It’s 2014, the start of a new theatre year, and the Welk Theatre San Diego starts the new season off right with a scrumptious production of Cole Porter’s Anything Goes as the dessert for its buffet lunch or dinner.
As Mr. Porter’s most produced musical, Anything Goes has been revised multiple times and its score has been tampered with to add songs that Mr. Porter wrote for other shows. I’m not certain which version is being used here, but it’s not the one – based on the 2011 Broadway revival – that has been touring (and performed in Costa Mesa in September).
In this version, the SS American is about to depart New York for an Atlantic crossing to Great Britain. Among those boarding are Hope Harcourt (Rachel Davis), her mother (Robin La Valley), and her fiancé, Lord Evelyn Oakleigh (RC Sands). Entertainer Reno Sweeney (Natalie Nucci) and her four “angels” (Jeni Baker, Lindsay Kristine Anderson, Tara Shoemaker, and Allyson Spiegelman) are on board heading for their debut in London. Banker Elisha J. Whitney (Ken Salzman) is a last-minute addition to the passenger list, and his affairs are being attending to by his assistant, Billy Crocker (Joshua Carr).
Billy, as it turns out, knows both Reno and Hope, and he had taken a shine to the latter, much to the distress of the former. When Billy learns that Hope is going to be married, he steals away on the ship, needing to adopt several disguises and align himself with the gangster, “Moonface” Martin (Shaun Leslie Thomas), and his accomplice, Bonnie (April Henry). Don’t ask why; just go with it.
As you might suspect, the plot becomes extremely silly, and the evening is rescued by performances of many of Mr. Porter’s most beloved standards: “I Get A Kick Out of You,” “All Through The Night,” “You’re the Top,” “Blow, Gabriel Blow,” “The Gypsy in Me,” and of course, the title song.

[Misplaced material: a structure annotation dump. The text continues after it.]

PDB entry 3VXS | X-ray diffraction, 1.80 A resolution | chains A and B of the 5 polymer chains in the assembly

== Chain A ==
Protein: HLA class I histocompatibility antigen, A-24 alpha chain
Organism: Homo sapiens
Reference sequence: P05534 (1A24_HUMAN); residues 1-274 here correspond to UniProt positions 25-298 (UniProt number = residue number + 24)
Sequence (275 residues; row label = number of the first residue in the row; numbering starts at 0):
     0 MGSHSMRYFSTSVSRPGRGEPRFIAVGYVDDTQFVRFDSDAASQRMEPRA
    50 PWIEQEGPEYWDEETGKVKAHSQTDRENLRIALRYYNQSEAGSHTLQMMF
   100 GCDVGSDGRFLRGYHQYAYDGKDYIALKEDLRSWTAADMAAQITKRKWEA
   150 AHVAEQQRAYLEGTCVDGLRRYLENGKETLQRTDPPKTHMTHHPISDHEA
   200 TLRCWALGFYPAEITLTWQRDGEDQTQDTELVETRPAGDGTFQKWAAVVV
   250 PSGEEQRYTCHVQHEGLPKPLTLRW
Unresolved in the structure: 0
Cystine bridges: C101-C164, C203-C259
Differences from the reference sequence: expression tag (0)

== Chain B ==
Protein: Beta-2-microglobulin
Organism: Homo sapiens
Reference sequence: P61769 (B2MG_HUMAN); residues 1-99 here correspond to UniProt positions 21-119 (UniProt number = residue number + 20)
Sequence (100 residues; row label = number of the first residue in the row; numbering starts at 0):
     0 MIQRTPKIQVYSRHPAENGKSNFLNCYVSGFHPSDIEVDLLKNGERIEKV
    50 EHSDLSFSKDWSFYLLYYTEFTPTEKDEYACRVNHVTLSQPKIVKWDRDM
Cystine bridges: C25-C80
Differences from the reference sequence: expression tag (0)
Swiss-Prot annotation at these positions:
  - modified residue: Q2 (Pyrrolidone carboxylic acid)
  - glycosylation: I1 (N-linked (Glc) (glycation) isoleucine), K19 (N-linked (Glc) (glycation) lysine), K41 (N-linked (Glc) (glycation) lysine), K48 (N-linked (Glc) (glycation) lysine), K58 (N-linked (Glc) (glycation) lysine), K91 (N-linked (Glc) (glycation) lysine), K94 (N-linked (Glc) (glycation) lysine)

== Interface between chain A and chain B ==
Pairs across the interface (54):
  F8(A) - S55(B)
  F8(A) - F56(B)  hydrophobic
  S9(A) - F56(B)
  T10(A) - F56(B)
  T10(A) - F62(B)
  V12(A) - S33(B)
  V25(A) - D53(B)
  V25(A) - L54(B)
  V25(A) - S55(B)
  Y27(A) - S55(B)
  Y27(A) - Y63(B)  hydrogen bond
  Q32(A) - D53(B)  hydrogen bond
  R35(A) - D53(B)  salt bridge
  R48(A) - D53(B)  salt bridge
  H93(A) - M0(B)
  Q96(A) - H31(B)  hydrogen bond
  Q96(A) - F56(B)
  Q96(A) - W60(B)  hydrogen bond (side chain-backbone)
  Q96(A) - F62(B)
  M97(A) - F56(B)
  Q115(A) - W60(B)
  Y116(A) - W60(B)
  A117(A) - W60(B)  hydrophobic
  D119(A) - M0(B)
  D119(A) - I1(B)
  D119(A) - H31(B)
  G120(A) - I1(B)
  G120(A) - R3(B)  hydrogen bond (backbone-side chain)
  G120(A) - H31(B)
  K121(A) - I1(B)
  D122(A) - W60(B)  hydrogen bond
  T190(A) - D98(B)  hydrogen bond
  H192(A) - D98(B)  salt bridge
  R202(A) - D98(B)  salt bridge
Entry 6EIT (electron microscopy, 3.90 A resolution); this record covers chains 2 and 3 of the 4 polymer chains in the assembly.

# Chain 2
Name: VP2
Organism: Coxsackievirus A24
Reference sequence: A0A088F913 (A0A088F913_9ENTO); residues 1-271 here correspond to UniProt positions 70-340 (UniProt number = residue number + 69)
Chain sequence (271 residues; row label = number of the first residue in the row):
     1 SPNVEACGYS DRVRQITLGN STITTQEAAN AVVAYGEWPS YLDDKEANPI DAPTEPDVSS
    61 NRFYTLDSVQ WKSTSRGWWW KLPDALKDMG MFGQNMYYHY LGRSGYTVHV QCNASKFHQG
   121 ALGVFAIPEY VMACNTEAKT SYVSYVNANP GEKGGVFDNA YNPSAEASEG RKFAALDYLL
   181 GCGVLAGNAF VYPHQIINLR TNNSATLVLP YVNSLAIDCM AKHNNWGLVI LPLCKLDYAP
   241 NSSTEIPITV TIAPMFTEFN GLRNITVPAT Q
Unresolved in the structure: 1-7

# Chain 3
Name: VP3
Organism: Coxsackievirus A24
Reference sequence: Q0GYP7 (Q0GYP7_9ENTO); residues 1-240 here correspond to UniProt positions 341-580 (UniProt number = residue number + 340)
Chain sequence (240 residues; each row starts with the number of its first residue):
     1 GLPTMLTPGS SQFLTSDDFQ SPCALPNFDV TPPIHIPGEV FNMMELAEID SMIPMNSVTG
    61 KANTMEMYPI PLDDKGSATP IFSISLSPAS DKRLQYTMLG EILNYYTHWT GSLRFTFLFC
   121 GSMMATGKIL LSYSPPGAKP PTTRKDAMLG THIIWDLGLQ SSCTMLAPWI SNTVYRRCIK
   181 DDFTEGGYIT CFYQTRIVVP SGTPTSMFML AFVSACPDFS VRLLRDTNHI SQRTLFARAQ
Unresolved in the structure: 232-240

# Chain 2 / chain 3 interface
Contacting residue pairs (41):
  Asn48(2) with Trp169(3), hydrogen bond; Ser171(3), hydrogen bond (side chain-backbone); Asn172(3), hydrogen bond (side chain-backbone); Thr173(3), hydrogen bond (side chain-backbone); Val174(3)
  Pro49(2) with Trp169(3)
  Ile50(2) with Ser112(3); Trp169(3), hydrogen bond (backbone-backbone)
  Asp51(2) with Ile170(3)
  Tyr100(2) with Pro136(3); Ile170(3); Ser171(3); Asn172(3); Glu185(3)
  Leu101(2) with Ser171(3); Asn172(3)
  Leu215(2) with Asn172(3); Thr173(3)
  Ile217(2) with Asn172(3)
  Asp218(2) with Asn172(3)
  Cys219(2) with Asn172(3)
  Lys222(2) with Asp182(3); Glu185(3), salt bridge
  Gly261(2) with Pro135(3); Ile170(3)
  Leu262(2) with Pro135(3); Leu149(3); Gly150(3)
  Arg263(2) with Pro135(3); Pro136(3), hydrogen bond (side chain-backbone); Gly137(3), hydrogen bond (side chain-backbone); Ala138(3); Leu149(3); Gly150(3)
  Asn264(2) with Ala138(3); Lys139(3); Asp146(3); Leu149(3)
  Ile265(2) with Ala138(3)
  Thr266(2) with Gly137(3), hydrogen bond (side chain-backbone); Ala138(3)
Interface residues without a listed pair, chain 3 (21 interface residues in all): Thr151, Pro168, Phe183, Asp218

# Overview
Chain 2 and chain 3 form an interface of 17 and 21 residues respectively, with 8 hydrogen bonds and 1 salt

Director/Choreographer Ray Limon just received a Craig Noel Award nomination for his direction of the Welk’s recent production of Chicago, and he’s back in fine form here. He’s ably abetted by casting his Chicago star, Ms. Nucci, as Reno and his real-life partner, Mr. Carr, as Billy. They make a well-matched pair, and they stylishly execute Mr. Limon’s intricate staging of the musical numbers. Ms. Davis and Ms. Henry also show off nice voices and an easy manner with their songs.
But, it is the ensemble, particularly the men (Charles Feuerstine, Christopher Valentine, E. Y. Washington, Kevin McDonald, and Paul Stine) who make the evening, with precise execution of Mr. Limon’s choreography. The big tap numbers, such as the “Anything Goes” Act 1 closer, are worth the price of admission by themselves. [php snippet=1]In fact, the musical numbers satisfy to such a great degree that you can easily forgive the draggy book scenes, which, unfortunately, appear far too often. These often fall to Mr. Salzman, Mr. Sands, Ms. La Valley, and Mr. Thomas to carry, and they try to liven the proceedings by playing “big.” Doing so can satisfy in the short run but also leave a sour taste when one thinks back on the experience.
But, Anything Goes is intended as dessert, so the frothier and the sweeter the better, I guess. In any case, it should delight Welk audiences for the next couple of months.